You can read even more about this fascinating man in Nancy's life by reading the second of my So Faithful a Heart novels, When Love Won't Die: The Continuing Story. It is published in a special edition which includes the first book The Love Story of Nancy Storace & Wolfgang Mozart, in both paperback and Kindle versions.

The tenor aria Un'aura amorosa, from Mozart's Cosi fan tutte, is performed here by tenor Topi Lehtipuu. 

Saturday, September 8, 2012

Still one of my favorites

The last of Mozart's operas with a libretto by Lorenzo da Ponte, Cosi fan tutte, was given only five performances in Vienna, mostly due to the fact that Emperor Joseph II died during its run in 1790. Its first British performance was in May of 1811 at the King's Theater, with Nancy Storace's common law husband, John Braham, singing the lead tenor role of Ferrando.

It is believed that Mozart may perhaps have had Nancy Storace in mind for the role of Despina, as she and her brother, Stephen, along with several other of their British colleagues were working to present Mozart with a commission for two new Italian operas for the King's Theater in London. The commission arrived while Mozart was away on his last German tour in the fall of 1790, and for reasons not really known, he declined it.

Monday, September 3, 2012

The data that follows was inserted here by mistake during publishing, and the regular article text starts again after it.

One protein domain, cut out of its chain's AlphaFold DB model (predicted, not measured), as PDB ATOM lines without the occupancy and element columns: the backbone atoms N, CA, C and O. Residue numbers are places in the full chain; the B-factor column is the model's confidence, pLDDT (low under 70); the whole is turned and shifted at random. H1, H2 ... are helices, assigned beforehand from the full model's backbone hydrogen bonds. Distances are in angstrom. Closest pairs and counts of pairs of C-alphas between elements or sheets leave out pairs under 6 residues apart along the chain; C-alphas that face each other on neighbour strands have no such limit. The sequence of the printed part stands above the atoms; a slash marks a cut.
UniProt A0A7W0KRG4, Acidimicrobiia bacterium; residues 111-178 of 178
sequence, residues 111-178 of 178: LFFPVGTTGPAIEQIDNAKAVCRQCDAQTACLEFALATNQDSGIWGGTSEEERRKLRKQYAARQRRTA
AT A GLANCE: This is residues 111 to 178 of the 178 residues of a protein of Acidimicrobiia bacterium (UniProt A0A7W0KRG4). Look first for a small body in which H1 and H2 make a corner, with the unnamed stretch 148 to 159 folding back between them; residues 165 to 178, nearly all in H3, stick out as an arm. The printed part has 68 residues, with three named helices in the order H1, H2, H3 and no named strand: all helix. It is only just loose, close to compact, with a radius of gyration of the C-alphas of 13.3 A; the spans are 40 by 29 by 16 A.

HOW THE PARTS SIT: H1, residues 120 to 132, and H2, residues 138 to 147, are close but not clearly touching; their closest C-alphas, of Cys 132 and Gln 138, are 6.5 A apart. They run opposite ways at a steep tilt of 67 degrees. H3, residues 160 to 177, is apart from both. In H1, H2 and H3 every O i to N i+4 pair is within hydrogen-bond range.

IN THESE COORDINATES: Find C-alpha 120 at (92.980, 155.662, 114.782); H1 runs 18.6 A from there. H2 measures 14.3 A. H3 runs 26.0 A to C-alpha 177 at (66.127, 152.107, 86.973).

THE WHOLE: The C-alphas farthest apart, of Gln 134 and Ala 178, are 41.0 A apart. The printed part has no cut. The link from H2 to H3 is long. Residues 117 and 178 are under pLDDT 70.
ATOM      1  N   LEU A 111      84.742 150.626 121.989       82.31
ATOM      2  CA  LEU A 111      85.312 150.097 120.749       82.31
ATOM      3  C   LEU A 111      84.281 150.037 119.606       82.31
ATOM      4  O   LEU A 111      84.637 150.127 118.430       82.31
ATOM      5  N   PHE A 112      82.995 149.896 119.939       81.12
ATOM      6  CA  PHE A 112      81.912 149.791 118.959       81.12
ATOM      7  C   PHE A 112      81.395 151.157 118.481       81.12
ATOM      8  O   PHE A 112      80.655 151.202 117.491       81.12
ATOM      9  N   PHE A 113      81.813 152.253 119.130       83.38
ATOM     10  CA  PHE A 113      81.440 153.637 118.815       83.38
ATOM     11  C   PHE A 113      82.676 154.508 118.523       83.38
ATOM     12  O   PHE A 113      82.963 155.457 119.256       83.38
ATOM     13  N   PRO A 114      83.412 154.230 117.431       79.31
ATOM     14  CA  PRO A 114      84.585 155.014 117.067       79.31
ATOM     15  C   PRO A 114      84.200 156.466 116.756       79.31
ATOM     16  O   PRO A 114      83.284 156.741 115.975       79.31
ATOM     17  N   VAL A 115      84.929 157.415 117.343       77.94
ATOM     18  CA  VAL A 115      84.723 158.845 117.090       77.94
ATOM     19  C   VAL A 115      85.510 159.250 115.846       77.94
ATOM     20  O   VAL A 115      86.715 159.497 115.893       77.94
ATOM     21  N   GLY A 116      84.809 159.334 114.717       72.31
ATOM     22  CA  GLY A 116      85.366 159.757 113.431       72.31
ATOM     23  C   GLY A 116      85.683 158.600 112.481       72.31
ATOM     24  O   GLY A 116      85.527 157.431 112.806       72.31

So much happening!

Seeing that my last post was nearly a year ago, I thought it a good idea to post an update on what has been going on not only with my book but with me personally during 2012.

My last post (in October 2011), announced the book signing/launch that was to take place in February of 2012, and I'm pleased to announce that it was a huge success! Hastings reported that it was the most successful signings that they had ever had, and the week following the signing, I tied for the store's second-bestselling author! Many thanks to my partner, S.K. Waller for all her efforts in the publicity, press reports, preparations, and for hosting the launch party in our home afterwards. It was truly amazing, and a wonderful time was had by all.

On a personal note, you may or may not have noticed that I've changed my profile picture. That's because in November of 2011, I started on a journey to loose 100+ pounds. I was diagnosed with metabolic syndrome (pre-diabetes), and was well on my way to type II diabetes if I didn't do something drastic to reverse it. Two weeks before Thanksgiving I started on a diabetic-friendly, whole foods diet and a healthy low-impact exercise plan, and as of last week I have lost 93 pounds. By my book signing in February, I had lost nearly 40. So I'm looking and feeling pretty great these days. I still have about 30 or so pounds to lose, but I'm well on my way now!

So Faithful a Heart: Special Edition has now sold over 200 copies (print and Kindle Editions combined), and I've been invited to do a book lecture/signing at the OK Mozart festival in June of 2013. There are several new reviews on Amazon, and several more coming. Check them out! They're great!